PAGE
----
Meta CEO Mark Zuckerberg’s vision for Meta is slowly coming together with the recent announcement of a bunch of new VR headsets. Meta’s Reality Labs division labs has recently revealed new prototypes in a bid toward making lightweight, almost lifelike virtual reality graphics.
While these supposed ‘breakthroughs’ remain a bit far from consumer-ready, designs such as Starbust, Holocake 2, Butterscotch and Mirror Lake could be a significant upgrade on the current Quest 2 display.
Presenting their work at a virtual roundtable last week Meta CEO Mark Zuckerberg and Reality Labs chief scientist Michael Abrash referred to the designs as “time machines.”
“I don’t think it’s going to be that long until we can create scenes with basically perfect fidelity.” he added. While display tech isn’t the only unsolved piece of the metaverse vision it’s an area that Meta has intensively focused on.
Mark went on to reiterate plans to ship a state-of-the-art headset codenamed Project Cambria this year, especially following his initial announcement in late 2021. Equipped with high-resolution cameras that can also pass video feed to an internal screen, Cambria supports full VR plus mixed reality. The headset will also be shipped with eye tracking, an essential feature for any future Meta headset.
Afterwards, Meta has lined-up two lines of VR headsets; one that is pocket-friendly and consumer-focused just like the current Quest 2 and another that will integrate the company’s most recent technology.
The latter will be aimed at a “prosumer or professional-grade” market. This report is on track with an earlier one that stated Meta is already planning upgrades to Cambria and the Quest 2, although these weren’t discussed on the call.
Meta’s smart glasses are part of a new line of augmented products that project images onto the real world instead of blocking with a screen. More recently, the metaverse giant scaled back the launch of its first-generation AR glasses in favour of VR screens which have reached consumers faster than AR holograms.
Here is a brief overview of each prototype.
This is Meta’s attempt at building a near-retina-quality display, a feature only found in high-end headsets from headset manufacturer Varjo but not currently part of Meta’s lineup. However, the design is nowhere close to ‘shippable’ as it requires approximately half Meta Quest’s 110 – field of view.
Butterscotch does however provide about 2.5 times of Quest’s 2 resolution letting users read 20/20 vision lines on an eye chart. CEO Zuckerberg also added that it offers about 55 pixels per field-of-view degree. This is however slightly short of Meta’s 60-pixel-per-degree retina standard and a bit lower than Varjo’s 64 pixels per degree.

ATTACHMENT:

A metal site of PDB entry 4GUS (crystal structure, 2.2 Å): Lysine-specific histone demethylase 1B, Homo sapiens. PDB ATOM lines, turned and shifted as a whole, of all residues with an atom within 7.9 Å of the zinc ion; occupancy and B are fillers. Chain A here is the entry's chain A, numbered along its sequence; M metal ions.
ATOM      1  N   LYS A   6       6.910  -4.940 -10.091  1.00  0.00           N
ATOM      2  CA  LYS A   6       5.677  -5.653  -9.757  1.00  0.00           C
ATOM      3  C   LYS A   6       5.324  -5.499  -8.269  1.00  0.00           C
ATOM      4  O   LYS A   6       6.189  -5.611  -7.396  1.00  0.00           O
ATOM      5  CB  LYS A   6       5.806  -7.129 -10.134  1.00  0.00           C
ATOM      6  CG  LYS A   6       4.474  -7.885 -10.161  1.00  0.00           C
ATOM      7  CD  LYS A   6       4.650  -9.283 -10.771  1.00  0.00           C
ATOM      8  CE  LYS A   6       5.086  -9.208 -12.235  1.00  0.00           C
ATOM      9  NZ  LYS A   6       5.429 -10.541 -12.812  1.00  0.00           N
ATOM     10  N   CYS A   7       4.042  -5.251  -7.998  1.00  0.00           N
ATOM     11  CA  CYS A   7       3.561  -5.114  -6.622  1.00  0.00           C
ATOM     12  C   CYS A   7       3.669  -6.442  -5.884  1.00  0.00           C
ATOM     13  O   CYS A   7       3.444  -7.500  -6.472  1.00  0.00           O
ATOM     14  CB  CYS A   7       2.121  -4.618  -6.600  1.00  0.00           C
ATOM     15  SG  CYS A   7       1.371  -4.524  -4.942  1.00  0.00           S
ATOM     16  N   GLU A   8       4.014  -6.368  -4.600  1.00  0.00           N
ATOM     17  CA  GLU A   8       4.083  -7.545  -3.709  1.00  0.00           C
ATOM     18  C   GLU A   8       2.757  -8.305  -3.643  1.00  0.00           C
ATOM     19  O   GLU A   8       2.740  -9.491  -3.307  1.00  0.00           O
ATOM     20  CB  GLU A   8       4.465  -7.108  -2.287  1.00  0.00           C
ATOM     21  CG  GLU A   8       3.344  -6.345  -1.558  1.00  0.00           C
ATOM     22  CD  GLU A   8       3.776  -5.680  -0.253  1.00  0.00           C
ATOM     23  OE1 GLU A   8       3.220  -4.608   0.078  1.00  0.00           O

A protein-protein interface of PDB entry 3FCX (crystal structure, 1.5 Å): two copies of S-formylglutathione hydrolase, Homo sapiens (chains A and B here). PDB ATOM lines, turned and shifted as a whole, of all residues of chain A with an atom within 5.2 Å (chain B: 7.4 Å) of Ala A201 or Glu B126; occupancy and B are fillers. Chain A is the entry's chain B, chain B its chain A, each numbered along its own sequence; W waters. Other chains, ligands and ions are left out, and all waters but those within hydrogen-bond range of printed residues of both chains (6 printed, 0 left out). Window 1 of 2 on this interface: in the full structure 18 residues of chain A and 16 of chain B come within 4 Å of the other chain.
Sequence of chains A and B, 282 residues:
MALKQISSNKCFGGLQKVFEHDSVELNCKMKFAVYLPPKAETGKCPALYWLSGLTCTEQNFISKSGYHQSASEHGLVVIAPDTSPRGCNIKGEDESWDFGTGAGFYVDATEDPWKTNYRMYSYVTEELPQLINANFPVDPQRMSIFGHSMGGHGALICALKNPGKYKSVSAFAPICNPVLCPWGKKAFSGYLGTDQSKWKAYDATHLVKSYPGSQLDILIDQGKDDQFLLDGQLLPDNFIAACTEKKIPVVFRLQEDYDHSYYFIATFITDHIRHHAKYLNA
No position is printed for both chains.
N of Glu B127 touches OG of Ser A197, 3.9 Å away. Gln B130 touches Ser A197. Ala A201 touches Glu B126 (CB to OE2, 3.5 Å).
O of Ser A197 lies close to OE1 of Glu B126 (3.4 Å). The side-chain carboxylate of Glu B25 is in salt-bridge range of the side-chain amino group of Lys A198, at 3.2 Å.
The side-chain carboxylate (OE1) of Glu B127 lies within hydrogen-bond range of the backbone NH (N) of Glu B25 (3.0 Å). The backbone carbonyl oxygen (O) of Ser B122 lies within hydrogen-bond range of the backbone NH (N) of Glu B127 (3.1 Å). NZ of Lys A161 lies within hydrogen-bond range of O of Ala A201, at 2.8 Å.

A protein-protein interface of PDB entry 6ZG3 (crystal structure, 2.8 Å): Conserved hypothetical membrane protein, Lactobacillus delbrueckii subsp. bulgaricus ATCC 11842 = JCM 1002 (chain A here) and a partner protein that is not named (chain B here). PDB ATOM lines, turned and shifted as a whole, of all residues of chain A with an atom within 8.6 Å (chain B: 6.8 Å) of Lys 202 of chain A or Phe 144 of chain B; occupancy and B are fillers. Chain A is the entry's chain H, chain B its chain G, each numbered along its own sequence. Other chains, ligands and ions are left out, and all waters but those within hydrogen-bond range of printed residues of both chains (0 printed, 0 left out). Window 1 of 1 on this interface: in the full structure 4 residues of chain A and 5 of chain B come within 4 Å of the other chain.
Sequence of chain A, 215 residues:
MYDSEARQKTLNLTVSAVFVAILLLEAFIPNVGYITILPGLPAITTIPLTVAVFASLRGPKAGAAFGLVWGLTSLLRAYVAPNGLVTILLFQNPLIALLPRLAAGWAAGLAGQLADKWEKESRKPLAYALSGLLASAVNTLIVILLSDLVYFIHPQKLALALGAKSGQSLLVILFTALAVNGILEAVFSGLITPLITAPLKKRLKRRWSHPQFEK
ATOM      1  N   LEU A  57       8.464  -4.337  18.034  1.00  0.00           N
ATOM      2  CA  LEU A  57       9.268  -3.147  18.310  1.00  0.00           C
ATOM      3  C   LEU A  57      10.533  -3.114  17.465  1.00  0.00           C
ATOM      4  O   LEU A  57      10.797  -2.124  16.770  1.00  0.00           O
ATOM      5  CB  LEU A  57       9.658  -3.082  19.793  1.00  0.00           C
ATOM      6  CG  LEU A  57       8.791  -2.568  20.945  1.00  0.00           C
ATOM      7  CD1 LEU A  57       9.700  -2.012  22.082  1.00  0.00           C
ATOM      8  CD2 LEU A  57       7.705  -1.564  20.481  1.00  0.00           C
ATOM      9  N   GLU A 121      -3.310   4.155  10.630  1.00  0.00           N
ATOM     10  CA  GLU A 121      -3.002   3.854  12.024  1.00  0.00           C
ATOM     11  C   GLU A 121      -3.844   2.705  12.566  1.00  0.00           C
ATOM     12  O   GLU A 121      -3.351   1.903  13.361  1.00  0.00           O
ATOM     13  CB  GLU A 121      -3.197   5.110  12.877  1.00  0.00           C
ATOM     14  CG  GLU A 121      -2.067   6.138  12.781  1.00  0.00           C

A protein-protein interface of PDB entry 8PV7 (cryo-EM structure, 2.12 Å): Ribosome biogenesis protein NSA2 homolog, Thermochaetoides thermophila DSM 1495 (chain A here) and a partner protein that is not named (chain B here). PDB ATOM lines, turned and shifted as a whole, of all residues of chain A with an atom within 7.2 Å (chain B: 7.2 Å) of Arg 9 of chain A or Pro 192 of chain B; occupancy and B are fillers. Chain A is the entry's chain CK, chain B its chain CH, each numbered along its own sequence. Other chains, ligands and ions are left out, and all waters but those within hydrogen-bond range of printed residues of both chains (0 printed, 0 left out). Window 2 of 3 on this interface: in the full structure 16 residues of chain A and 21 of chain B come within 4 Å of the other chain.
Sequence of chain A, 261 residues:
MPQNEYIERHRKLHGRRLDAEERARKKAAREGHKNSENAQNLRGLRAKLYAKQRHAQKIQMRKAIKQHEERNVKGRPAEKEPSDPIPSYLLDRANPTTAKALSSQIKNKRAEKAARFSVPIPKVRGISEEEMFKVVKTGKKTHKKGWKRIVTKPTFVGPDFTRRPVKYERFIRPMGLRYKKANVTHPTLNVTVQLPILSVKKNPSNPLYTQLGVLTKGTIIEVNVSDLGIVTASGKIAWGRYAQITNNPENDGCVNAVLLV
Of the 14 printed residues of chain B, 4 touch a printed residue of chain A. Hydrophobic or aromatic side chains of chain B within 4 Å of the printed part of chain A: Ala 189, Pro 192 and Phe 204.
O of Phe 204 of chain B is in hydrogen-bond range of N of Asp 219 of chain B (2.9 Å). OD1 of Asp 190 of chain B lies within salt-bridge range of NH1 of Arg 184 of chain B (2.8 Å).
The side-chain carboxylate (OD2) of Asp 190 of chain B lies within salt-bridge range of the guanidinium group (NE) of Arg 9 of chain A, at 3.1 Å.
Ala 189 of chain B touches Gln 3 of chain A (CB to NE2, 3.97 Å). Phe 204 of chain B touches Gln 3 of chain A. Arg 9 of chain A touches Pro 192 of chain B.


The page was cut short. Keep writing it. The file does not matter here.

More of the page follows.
Although promising a similarly impressive upgrade, Stardust is, at this moment of writing, less shippable than even Butterscotch. Its bulky design utilizes a powerful lamp that requires strong handles to support its weight but produces high dynamic range (HDR) lighting with 20,000 nits of brightness.
“This one is wildly impractical to consider as a product direction for the first generation, but we’re using it as a testbed for further research and studies. The goal of all this work is to help us identify which technical paths are going to allow us to make meaningful enough improvements that we can start approaching visual realism.” said Zuckerberg.
With Holocake 2 Meta takes the opposite approach exploring the company’s options for making VR headsets thinner and lighter. Holocake 2 is the successor to a 2020 design built on holographic options, a new technique that uses a nearly flat panel instead of a thick refractive lens. The panel could be impressively as thin as sunglasses but Meta is still working on building a self-contained light source to power them.
“We’ll need to do a lot of engineering to achieve a consumer-viable laser that meets our specs: that’s safe, low-cost, and efficient, and that can fit a slim VR headset. Honestly, as of today, the jury is still out on a suitable laser source.” says Zuckerberg.
The presentation also mentioned Half Dome, a long-running series of prototypes that can shift focal planes depending on where the user is looking. Meta described the prototype as “almost ready for prime time” back in 2020 but in the presentation, CEO Zuckerberg was a more measured saying; “This stuff is pretty far off. We’re working on it, we really want to get it into one of the upcoming headsets, I’m confident that we will at some point, but I’m not going to pre-announce anything today.”
Reality Labs said that they would discuss more of their research at August’s SIGGRAPH tradeshow.